The Land and My Best Man
Posted on September 30, 2019 in Blog
Sandy Moffett first fell in love with 650+ acres of prairie, woodland and grassland in Mahaska County over 20 years ago. Together, ten families -- including Sandy's -- formed Pleasant Grove Land Preservation, Inc. to purchase and protect the land. All shareholders have remained invested in the property, bound together by a love of the land, a love that Sandy has passed on to his granddaughter Lilly. Lilly recently wrote an essay about her connection to the land and the role it plays in her relationship with her grandfather. Many thanks to Lilly for sharing the essay with us, and for Sandy and the other members of Pleasant Grove Preservation, Inc. for protecting this special place.
“C’mon Gramps! Bring me to the creek. I want to catch toads with the new net you bought me,” I whined after scarfing down my lunch. Six-years-old and there wasn’t anything I loved more than throwing on my muddy, knee-high boots and moseying down to my Grandfather’s land, across the dirt road from his and Granny’s big red barn. From the time I learned to walk, my Grandpa has shared his love for nature with me. His connection to our Earth is so powerful—it is his religion. Our favorite activities consist of hopping on the “Rhino,” which is a big ol’ four-wheeler that we use to navigate his extensive property; fishing, which obviously meant releasing because I have never been capable of harming animals, picking mulberries from low- hanging branches with our purple stained fingers, and most of all, stomping through the mucky waters of his shallow pond catching toads, snakes, snails and basically any creepy, crawly creatures that exist.
Nowadays our family trips to Grinnell, Iowa are no longer spent in their farmhouse because they recently relocated to a home closer to town. However, my Gramps and I make our way down to his land every time I visit. While many girls my age would rather do almost anything than go play in the mud, this is still on my list of top ten favorite things. I actually don’t know what I love more: the smell of the prairie, the Iowa wind blowing at breakneck speed through my hair, how the monarch butterflies collect in the patch of trees around Labor Day as they are migrating. It could any of these, but I think it is the sheer joy on Grandpa’s face as he is sharing what he loves most with the person he loves most, and I know that is me.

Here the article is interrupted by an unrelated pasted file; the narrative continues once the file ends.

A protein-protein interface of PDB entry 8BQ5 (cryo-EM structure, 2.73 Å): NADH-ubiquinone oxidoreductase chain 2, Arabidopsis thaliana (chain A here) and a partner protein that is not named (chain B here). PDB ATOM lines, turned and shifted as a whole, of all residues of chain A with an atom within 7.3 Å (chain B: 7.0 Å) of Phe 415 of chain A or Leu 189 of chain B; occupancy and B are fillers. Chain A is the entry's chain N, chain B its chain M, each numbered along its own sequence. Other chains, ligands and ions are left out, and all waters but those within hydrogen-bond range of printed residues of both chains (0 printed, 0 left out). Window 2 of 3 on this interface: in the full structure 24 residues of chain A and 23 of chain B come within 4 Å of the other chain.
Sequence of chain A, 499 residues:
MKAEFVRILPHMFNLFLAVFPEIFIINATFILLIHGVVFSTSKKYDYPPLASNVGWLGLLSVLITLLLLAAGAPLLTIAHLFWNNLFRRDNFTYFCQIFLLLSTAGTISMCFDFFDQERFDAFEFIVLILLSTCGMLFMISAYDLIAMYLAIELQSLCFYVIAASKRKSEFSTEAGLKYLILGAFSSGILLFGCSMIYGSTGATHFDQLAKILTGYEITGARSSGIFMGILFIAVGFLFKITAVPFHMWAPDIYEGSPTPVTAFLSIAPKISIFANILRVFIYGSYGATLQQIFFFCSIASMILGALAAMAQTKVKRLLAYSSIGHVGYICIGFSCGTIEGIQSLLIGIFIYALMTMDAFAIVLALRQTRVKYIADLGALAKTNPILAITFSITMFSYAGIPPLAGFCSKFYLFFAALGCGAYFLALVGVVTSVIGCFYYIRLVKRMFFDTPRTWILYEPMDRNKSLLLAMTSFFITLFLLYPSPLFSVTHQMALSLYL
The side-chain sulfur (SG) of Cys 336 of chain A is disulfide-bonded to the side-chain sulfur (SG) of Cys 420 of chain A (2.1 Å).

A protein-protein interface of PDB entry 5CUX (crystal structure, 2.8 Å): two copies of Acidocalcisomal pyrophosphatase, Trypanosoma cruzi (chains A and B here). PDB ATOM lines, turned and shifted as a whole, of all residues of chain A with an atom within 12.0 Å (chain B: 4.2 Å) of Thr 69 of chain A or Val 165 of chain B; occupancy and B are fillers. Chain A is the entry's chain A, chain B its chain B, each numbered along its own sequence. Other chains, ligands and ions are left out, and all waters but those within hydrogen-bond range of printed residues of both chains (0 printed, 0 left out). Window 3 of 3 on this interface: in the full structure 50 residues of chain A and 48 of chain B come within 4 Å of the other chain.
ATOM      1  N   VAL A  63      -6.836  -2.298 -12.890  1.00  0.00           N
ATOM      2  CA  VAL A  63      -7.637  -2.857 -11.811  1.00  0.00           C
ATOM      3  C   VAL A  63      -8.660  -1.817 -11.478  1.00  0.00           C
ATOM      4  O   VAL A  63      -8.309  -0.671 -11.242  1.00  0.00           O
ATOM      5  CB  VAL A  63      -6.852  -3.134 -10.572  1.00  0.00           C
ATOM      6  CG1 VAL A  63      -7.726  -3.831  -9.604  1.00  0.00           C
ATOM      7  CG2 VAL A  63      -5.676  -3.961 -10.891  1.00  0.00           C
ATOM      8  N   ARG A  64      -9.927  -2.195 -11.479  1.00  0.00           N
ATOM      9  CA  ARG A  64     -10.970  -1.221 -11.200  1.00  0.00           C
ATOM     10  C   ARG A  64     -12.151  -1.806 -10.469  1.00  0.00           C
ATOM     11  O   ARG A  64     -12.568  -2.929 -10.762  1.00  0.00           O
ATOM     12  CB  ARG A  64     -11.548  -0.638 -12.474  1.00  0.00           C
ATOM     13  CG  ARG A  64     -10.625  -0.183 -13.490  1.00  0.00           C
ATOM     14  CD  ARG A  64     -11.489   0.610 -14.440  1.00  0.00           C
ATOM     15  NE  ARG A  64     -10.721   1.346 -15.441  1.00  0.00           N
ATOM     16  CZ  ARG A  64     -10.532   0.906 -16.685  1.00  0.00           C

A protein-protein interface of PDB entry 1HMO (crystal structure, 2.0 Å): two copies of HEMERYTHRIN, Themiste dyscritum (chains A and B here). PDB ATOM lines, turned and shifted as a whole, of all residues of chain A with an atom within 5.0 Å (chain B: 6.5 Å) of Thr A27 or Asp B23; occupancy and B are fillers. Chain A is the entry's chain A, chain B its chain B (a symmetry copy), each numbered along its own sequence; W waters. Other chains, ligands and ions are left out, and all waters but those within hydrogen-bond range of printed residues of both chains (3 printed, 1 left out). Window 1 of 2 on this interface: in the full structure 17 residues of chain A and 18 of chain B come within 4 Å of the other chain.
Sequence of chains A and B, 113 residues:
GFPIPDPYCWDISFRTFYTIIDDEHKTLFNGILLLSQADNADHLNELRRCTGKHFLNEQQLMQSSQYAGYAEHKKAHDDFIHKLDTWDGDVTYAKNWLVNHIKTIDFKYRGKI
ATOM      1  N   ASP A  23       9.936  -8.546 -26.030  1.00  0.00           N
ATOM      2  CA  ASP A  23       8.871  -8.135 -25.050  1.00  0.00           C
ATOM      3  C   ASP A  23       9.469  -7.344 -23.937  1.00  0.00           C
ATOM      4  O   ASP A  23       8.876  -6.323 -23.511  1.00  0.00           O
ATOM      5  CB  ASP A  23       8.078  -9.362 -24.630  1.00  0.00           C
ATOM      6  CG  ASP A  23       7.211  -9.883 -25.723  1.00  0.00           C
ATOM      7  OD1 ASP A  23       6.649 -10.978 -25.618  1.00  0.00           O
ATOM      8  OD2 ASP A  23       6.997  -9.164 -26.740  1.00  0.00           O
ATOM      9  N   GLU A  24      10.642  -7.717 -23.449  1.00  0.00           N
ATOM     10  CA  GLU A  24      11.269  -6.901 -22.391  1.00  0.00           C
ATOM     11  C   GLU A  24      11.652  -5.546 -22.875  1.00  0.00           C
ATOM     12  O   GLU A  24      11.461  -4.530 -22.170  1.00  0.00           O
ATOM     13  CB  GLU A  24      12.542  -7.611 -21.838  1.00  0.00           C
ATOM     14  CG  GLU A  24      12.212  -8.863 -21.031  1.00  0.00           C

|Lilly and her sister collect mulberries.
Throughout my life, my Gramps has been my number one fan. When I was about seven years, Grandpa let me get behind the wheel of the Rhino. Driving the janky four-wheeler was quite the opportunity and I was ecstatic. I grasped the steering with my little hands, and with a strong push on the gas pedal, we sped into the fields of gold like a horse in the Kentucky Derby. Although my joy ride was confined to a small piece of prairie, at the time I felt the world was mine. From that point on, Grandpa made sure that we had time to go for an adventure on the Rhino every time I visited. I would always surprise him because my introverted personality seemed to float away with the wind as we zoomed through the fields, screaming and giggling; this was pure happiness. It was there, on my Grandpa’s land, that I learned to unleash my inner fire. When I turned 15, the Rhino (now a bit more beaten up) facilitated a way for Gramps to teach me how to drive. While my Mom refused to get in the car when I was behind the wheel, and my Dad was full of “stop,” “no,” “slow down,” and, “don’t,” Gramps, with his calm, patient, and understanding nature, would simply enjoy the ride no matter how hazardous or haphazard the driving.
Now that I am an experienced chauffeur, my best pal and I take many trips into the woods on the Rhino. Each time, I like to drive him to my favorite spots on his land, most of which are atop hills so we can look out on the Iowa plains. I don’t just see the wild flowers and rolling landscape. I see my entire childhood. I can almost hear Gramps telling me that he came nose-to-nose with a deer over there or buried his favorite hunting dog just past that tree. I remember “camping” in a cabin so small we all called it the “cabinet” and racing my brother and sister to get the best bunk.
When I think about how I learned about “burning the prairie so it will thrive” my nose has a hard time knowing if I am actually smelling burn or if it is a memory because that smell is burned (no pun intended) in my brain. I am comforted by the fact that my Grandpa placed his land into a conservation easement. It will never bear the weight of a McDonalds, Walmart, housing development, or God forbid, an industrial hog lot, something my Grandfather has always hated. It will always be the prairie, just as he restored it. He donated his conservation easement to the Iowa Natural Heritage Foundation so it will remain untouched, and I couldn’t be happier, because I plan on sharing my love for this land with the future generations of Moffetts just as he has shared it with me.
Henry David Thoreau explained in his book, Walden, “Heaven is under our feet as well as above our heads.” If Gramps had written Walden, he would likely have said, that “Heaven is not above our heads. It is under our feet in the dark, hearty Iowa soil.” As my dear Grandpa ages he continues to tell me not to worry about his life coming to an end because when he passes he will return to the soil, and he will become a part of our sacred earth. I find solace in our favorite places because while Grandpa isn’t immortal, our favorite spots are, and for as long as I can sit atop one of those rolling conservancy hills, I can sit with my best man.
-- Lilly Moffett